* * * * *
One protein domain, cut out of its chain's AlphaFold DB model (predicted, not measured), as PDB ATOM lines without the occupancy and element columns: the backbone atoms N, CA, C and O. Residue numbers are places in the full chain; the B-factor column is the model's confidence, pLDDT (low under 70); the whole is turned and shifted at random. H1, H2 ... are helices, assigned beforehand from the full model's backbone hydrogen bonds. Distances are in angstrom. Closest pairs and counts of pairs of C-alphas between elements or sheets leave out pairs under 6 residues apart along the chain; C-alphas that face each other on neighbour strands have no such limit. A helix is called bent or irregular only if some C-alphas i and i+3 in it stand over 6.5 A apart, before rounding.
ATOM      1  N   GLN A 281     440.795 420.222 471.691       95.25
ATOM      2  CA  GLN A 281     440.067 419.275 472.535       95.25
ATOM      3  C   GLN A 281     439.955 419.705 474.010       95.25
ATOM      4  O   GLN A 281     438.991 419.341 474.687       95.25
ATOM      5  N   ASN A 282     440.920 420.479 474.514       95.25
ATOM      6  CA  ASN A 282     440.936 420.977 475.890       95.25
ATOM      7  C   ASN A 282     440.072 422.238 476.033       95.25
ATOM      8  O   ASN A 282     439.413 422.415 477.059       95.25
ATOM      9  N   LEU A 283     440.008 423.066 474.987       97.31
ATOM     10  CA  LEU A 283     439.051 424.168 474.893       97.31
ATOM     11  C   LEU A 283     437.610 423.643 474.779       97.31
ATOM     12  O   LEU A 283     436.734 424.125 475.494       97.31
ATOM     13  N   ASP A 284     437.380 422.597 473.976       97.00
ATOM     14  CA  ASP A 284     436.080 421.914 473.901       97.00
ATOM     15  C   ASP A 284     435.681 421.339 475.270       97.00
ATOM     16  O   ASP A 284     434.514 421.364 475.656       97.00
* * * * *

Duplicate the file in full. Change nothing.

One protein domain, cut out of its chain's AlphaFold DB model (predicted, not measured), as PDB ATOM lines without the occupancy and element columns: the backbone atoms N, CA, C and O. Residue numbers are places in the full chain; the B-factor column is the model's confidence, pLDDT (low under 70); the whole is turned and shifted at random. H1, H2 ... are helices, assigned beforehand from the full model's backbone hydrogen bonds. Distances are in angstrom. Closest pairs and counts of pairs of C-alphas between elements or sheets leave out pairs under 6 residues apart along the chain; C-alphas that face each other on neighbour strands have no such limit. A helix is called bent or irregular only if some C-alphas i and i+3 in it stand over 6.5 A apart, before rounding.
ATOM      1  N   GLN A 281     440.795 420.222 471.691       95.25
ATOM      2  CA  GLN A 281     440.067 419.275 472.535       95.25
ATOM      3  C   GLN A 281     439.955 419.705 474.010       95.25
ATOM      4  O   GLN A 281     438.991 419.341 474.687       95.25
ATOM      5  N   ASN A 282     440.920 420.479 474.514       95.25
ATOM      6  CA  ASN A 282     440.936 420.977 475.890       95.25
ATOM      7  C   ASN A 282     440.072 422.238 476.033       95.25
ATOM      8  O   ASN A 282     439.413 422.415 477.059       95.25
ATOM      9  N   LEU A 283     440.008 423.066 474.987       97.31
ATOM     10  CA  LEU A 283     439.051 424.168 474.893       97.31
ATOM     11  C   LEU A 283     437.610 423.643 474.779       97.31
ATOM     12  O   LEU A 283     436.734 424.125 475.494       97.31
ATOM     13  N   ASP A 284     437.380 422.597 473.976       97.00
ATOM     14  CA  ASP A 284     436.080 421.914 473.901       97.00
ATOM     15  C   ASP A 284     435.681 421.339 475.270       97.00
ATOM     16  O   ASP A 284     434.514 421.364 475.656       97.00